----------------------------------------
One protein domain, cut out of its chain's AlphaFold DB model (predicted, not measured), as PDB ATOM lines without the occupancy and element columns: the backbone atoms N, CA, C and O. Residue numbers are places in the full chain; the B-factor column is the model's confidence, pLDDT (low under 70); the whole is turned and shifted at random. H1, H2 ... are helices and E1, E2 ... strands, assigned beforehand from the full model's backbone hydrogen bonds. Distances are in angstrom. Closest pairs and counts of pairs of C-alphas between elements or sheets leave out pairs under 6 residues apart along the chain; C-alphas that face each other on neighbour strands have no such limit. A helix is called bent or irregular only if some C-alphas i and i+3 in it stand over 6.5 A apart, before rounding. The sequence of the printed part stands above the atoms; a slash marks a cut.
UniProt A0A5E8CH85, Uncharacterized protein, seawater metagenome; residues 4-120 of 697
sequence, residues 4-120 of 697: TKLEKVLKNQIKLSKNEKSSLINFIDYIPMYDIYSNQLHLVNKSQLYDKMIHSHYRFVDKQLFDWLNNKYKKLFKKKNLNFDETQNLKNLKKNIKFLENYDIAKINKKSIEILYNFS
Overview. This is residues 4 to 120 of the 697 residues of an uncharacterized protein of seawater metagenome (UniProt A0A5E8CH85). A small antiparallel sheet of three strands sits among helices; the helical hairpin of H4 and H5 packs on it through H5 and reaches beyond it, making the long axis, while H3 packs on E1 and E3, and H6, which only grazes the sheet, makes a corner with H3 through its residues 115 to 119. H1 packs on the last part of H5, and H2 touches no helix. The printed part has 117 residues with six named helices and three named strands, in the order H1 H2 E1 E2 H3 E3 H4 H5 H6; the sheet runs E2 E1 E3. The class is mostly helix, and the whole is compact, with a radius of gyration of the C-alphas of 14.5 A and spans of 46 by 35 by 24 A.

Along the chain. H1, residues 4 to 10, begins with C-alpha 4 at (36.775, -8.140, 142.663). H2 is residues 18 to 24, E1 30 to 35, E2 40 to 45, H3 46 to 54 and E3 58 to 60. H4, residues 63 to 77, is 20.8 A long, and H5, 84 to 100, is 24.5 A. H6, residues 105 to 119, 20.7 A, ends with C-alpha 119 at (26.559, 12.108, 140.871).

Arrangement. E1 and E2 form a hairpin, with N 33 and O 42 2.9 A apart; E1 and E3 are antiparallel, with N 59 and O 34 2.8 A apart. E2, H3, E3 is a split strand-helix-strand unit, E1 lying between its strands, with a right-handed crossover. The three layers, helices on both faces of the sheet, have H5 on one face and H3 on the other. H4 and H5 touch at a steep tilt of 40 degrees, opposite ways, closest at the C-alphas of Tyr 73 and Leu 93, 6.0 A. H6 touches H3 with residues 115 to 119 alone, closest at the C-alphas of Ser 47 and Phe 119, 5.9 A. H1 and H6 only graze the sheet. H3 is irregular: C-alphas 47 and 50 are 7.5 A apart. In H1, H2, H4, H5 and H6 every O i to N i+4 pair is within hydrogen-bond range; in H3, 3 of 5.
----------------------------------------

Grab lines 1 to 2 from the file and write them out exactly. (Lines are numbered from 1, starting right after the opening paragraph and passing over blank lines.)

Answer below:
UniProt A0A5E8CH85, Uncharacterized protein, seawater metagenome; residues 4-120 of 697
sequence, residues 4-120 of 697: TKLEKVLKNQIKLSKNEKSSLINFIDYIPMYDIYSNQLHLVNKSQLYDKMIHSHYRFVDKQLFDWLNNKYKKLFKKKNLNFDETQNLKNLKKNIKFLENYDIAKINKKSIEILYNFS